Wednesday Comics was a tough sell for me as I just couldn't look past the use of the newspaper format and how much I disliked it. Green Lantern was a slow paced look at just who Black Hand was, but ended strong and has me pumped for Blackest Night.
Hit the jump for the full reviews!
Written by Geoff Johns
Art by Doug Mahnke and Christian Alamy
First things first, Bruce Wayne, his corpse or anything related to that cover does not occur in this issue. It is about as cheap a cover as DC could possibly put on the book. Thankfully, the actual issue is excellent and, cover shenanigans aside, everyone should walk away happy with this purchase.
With that out of the way, I think we should clarify what this issue is about. It's not a Green Lantern comic, despite the title of the book. This is basically Black Hand #1. The issue highlights the early days of Black Hand as a child, his life growing up, recaps how he got his powers, which was also shown in Secret Origin, and ends the issue by ushering us into Blackest Night with a bang.
The first and most immediate thing to mention is the artwork of new series artists, Doug Mahnke. I'm a huge fan of Mahnke's art and this is easily some of his best work. It's dark and moody, as befits a story about the birth of the first Black Lantern, but is clean and detailed at the same time. A real treat after some muddled art from Tan's fill-in arc on Agent Orange.
As for the content of this issue, I'm torn. On one hand, I did enjoy the issue a great deal and it really ramped up a notch in the closing pages. On the other hand, though, the first 15 pages or so are, well, basically filler if you ask me. It's just recapping things we already know about Black Hand and events from the past. It has Johns's unique twist on the recap through Black Hand's eyes and I feel it was important to flesh out Black Hand at this time, but I just felt like I was watching a rerun of something I've already seen with some voice overs.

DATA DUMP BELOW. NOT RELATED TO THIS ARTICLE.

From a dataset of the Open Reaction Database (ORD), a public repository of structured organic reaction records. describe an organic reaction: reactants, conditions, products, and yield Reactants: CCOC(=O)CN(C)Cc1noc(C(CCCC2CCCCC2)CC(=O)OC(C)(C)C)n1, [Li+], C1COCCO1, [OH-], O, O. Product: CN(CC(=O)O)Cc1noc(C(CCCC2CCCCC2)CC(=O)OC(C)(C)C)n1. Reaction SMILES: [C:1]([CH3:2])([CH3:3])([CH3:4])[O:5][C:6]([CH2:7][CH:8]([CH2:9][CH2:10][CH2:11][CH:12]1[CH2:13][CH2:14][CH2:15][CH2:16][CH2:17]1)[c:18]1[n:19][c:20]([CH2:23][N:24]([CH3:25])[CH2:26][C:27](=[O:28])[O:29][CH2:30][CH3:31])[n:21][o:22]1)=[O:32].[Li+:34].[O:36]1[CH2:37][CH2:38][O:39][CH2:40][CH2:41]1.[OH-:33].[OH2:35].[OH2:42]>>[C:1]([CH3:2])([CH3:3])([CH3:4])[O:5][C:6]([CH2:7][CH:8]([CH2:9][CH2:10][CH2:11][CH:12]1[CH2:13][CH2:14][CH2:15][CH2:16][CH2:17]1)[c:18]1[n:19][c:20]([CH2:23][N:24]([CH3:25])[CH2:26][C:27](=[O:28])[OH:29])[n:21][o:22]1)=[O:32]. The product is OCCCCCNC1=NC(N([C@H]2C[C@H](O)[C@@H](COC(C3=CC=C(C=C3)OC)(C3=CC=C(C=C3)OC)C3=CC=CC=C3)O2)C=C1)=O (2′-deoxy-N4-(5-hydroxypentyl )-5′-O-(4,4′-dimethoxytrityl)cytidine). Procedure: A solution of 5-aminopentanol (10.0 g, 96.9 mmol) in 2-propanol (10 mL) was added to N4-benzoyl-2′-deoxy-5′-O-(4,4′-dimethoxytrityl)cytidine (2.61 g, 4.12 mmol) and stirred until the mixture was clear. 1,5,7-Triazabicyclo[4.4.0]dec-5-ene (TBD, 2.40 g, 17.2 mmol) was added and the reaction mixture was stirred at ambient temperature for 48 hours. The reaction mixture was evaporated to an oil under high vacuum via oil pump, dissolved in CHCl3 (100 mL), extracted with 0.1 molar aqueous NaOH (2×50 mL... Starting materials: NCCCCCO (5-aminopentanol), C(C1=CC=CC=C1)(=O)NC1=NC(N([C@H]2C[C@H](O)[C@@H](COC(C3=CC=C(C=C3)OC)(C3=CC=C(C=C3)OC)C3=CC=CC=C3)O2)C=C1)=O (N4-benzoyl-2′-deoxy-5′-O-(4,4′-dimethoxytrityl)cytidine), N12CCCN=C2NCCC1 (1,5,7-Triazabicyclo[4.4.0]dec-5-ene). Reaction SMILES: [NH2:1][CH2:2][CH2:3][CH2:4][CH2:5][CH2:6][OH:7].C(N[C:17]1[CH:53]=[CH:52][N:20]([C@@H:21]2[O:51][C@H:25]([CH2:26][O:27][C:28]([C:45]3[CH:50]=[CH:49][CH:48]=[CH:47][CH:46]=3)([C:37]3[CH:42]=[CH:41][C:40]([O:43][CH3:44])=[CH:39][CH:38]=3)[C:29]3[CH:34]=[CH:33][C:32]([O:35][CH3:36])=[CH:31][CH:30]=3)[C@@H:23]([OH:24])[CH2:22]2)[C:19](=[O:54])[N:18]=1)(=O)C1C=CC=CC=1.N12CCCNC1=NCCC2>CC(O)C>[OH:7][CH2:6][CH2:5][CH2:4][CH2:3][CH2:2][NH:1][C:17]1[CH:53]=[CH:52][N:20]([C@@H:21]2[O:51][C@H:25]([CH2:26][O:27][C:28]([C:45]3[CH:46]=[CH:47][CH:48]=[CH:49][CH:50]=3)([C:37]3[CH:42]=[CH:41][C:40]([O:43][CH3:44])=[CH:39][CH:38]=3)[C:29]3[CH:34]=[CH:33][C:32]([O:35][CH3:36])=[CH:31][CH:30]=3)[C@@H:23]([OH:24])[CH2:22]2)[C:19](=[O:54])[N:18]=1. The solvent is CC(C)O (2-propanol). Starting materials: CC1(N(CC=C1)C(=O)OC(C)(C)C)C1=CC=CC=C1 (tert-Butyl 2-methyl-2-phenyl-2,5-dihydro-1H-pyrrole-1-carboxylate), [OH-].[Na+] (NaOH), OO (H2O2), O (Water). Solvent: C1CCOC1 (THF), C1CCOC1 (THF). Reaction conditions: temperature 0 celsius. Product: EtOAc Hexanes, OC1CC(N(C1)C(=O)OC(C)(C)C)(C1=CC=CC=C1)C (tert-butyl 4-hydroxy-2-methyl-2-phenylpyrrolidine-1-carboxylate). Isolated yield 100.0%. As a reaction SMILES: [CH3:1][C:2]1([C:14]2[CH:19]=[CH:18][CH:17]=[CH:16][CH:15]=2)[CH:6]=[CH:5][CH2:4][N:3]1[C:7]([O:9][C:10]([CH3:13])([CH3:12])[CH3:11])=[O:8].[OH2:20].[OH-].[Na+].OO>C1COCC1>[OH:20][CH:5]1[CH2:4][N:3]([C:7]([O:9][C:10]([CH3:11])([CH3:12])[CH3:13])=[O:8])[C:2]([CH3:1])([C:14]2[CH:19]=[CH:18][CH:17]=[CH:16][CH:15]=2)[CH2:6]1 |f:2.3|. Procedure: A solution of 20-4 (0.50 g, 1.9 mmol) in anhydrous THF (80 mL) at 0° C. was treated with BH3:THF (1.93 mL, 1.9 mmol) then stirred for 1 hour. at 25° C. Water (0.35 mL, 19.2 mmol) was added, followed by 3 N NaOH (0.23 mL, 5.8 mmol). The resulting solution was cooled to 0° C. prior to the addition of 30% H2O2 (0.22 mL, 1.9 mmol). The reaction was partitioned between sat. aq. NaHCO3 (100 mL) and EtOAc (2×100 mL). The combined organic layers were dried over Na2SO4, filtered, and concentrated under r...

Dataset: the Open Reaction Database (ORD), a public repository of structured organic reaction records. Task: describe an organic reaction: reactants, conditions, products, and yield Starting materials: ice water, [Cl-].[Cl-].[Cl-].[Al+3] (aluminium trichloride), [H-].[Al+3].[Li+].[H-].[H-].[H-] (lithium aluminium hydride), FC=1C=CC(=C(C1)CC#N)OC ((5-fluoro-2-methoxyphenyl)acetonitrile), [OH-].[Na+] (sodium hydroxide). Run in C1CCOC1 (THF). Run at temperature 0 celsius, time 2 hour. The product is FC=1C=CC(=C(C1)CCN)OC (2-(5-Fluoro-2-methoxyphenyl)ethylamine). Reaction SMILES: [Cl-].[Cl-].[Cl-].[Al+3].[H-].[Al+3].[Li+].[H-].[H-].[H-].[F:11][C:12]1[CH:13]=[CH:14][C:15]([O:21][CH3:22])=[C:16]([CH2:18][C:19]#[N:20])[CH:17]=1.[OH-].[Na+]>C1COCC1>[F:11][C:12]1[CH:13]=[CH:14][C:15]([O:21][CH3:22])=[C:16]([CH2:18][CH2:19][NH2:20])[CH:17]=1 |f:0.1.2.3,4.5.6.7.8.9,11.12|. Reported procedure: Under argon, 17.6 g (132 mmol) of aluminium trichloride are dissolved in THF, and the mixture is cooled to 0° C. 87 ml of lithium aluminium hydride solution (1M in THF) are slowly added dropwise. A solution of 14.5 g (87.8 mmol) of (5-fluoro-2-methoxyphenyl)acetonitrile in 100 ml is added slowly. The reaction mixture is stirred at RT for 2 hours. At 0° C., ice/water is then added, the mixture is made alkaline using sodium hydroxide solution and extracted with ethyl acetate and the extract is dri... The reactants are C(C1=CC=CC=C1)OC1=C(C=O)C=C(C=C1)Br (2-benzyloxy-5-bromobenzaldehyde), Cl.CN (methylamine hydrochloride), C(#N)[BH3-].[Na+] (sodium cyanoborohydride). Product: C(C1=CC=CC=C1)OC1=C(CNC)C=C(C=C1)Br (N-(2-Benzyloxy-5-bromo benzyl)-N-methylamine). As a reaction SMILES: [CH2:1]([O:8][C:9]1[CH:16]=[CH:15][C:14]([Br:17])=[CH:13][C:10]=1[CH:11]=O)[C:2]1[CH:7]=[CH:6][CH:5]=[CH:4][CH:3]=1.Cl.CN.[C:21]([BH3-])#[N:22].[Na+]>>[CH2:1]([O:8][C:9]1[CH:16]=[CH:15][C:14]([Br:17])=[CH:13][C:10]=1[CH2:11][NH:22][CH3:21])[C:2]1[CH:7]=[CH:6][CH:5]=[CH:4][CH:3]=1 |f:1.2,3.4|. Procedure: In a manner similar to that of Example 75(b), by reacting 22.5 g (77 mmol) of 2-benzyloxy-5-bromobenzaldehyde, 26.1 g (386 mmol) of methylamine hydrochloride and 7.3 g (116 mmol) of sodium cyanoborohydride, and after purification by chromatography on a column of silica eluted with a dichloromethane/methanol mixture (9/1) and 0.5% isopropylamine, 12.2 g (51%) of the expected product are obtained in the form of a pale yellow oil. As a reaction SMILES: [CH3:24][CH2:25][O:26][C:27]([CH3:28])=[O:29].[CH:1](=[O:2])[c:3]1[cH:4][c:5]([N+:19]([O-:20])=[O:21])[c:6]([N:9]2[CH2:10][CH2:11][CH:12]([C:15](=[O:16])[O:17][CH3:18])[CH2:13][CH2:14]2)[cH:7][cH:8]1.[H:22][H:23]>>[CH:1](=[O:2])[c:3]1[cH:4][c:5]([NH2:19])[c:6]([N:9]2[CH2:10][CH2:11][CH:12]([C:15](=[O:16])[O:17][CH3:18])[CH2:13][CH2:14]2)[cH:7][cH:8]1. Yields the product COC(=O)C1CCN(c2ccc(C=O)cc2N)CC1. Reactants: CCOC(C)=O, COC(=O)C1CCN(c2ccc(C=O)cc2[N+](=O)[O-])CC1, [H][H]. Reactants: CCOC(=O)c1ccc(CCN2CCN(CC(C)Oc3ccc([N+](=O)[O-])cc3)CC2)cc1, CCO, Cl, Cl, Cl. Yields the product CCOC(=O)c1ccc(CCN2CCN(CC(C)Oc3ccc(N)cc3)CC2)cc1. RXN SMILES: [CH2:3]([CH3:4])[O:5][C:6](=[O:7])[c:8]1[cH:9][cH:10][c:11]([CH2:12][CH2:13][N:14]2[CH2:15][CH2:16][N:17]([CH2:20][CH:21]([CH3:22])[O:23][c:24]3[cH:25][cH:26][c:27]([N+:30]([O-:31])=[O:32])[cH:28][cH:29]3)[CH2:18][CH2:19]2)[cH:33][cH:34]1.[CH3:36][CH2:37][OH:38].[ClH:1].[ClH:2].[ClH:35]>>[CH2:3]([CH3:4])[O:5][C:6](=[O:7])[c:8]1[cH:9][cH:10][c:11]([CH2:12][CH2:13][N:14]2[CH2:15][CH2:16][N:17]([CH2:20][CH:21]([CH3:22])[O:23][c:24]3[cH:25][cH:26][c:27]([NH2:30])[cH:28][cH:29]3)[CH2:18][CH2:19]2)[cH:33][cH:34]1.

However, I also believe the majority of the people picking up this issue, especially those that are merely jumping on for Blackest Night, will greatly appreciate the background information on Black Hand. I'm probably a bit clouded on the topic since I just spent a great deal of time researching and rereading for the Blackest Night primer we've been running all week.
All this brings us to the present day section of the book, which featured the splashpage full of names teased on DC's The Source blog. The way I read this section was that the "voice" speaking to Black Hand was listing off various deaths that have occured, such as Martian Manhunter's, Ted Kord's, Vic Sage, etc. It didn't read as a who's who list of guaranteed Black Lanterns as many people immediately speculated on forums around the internet. The "voice" continued by listing off the people that have also come back from the dead, such as Flash, Superman and Hal Jordan, before telling Hand that he "wants them all" back, implying the mystery big bad is someone that controls the land of the dead, lending some weight to the Nekron theory that's been floating around for a while.